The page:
In another nod to Pratchett’s style of worldbuilding, this passage also demonstrates that Buehlman’s world is a world where you can feel the cobblestones under your feet, where you can get a sense that people actually live here, that they go to work and struggle and love and fight. While it might be hard to imagine Tolkien’s characters actually going to school across several years, Buehlman’s characters make scatological jokes, they steal jewelry from elves and farm potatoes, and they can tell you the sight, sound, and taste of its money. “My favorite coin is the Gallardian owlet,” Kinch tells us, “which isn’t even gold. Just silver” (p. 43). Now this is probably enough information about a specific type of coin—I mean, in the paragraph previous to this one, Buehlman went through the trouble of distinguishing between “Holtish shillings” and the “Gallardian lion.” Buehlman builds his worlds through a density of details, and it’s not enough to simply know there are different types of coins, especially since Kinch has “a love for coin that has little to do with commerce” (p. 42).

Speaking of his favorite coin, Kinch gushes over the little piece of stamped metal: “But whoever carved the stamp for that one must have loved owls, it looked just like one, you expected the bastard to hoo at you. And on the tails side, a tree with a crescent moon behind. I hate spending owlets when I get them” (p. 43). Kinch appreciates money for its form over its function, its aesthetic quality, which tells us a lot about him as a character, but it also gives us an insight into Buehlman’s approach to worldbuilding—it’s all in the details, yes, but those details cohere better when they’re observed by an authentic character who is invested in the minutiae. I care about Kinch not because he needs money to pay off his loans (which he totally does, so #relatable), but because he knows what that money tastes like.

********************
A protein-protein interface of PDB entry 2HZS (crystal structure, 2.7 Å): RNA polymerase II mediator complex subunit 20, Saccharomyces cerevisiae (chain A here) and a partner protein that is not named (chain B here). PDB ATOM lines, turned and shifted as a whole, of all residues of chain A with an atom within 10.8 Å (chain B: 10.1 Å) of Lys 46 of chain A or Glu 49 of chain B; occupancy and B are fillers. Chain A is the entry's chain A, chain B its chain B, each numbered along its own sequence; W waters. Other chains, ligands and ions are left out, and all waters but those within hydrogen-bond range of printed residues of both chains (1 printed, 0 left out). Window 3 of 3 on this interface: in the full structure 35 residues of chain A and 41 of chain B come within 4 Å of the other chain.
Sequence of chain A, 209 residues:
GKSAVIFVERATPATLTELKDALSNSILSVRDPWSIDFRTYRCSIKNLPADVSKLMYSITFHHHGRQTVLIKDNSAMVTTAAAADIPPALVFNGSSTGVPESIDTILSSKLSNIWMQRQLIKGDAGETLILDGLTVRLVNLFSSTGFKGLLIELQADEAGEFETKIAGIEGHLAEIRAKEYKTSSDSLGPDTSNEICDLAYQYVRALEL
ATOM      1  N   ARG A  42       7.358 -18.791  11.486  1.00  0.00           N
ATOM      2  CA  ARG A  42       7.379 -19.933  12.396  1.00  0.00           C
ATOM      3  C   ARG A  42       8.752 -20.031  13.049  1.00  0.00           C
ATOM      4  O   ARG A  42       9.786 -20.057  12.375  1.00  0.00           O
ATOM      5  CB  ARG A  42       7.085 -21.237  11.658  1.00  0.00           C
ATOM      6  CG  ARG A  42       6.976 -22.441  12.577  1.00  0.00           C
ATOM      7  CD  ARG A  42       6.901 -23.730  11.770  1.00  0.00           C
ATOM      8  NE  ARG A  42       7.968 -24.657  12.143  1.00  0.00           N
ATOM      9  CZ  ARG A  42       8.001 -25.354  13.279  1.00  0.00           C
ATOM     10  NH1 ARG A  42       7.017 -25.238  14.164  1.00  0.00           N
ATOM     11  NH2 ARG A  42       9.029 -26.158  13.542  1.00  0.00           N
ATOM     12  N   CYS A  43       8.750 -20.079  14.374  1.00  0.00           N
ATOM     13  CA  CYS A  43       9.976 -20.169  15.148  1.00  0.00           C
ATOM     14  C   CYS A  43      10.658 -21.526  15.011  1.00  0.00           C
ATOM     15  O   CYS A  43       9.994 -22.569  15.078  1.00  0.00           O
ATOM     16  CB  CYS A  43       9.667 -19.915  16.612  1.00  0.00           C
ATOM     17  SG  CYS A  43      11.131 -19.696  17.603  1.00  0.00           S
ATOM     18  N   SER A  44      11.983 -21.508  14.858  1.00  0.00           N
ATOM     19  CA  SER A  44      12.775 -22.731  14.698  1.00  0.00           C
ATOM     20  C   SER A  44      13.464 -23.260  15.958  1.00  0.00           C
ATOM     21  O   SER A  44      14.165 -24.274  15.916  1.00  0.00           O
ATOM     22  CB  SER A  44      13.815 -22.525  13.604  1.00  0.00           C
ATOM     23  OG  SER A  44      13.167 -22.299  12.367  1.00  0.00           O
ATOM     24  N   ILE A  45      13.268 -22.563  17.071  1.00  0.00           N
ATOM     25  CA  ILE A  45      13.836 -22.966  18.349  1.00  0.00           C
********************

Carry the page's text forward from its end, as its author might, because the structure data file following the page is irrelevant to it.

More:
I’ve said a lot about Buehlman’s prose and Kinch’s voice, and that’s because the experience of the novel is inseparable from those elements. The Blacktongue Thief feels like a book written by someone who loves playing with language, and if you love that as a reader then this is the book for you. And if you’re not going to a book for its style, Buehlman still tells an engaging story, one that deftly moves between romance, horror, and swashbuckling action all in the same beat. If you feel I’ve withheld plot details (and I totally have), it is only because this book is worth going into with as little knowledge as possible. But imagine a world where the simmering tension between the Takers (the guilds) and the Makers (the magic users) reaches its zenith. Imagine a world where you can tattoo a living animal onto your skin. Imagine a patriarchal world wracked by so much war that its male population was depleted so its women were sent to fight, where giant birds were cultivated to combat the goblin hordes, where ancient books might manifest a scuttling crab creature that tries to kill you. Imagine a world you think you know, and then let The Blacktongue Thief surprise you.

Matt currently teaches first-year composition and literature at Saint Louis University as a grad student. He lives in Fenton, Missouri, with his wife, Maggie, and their dog. You can follow him on Twitter @mattholder93.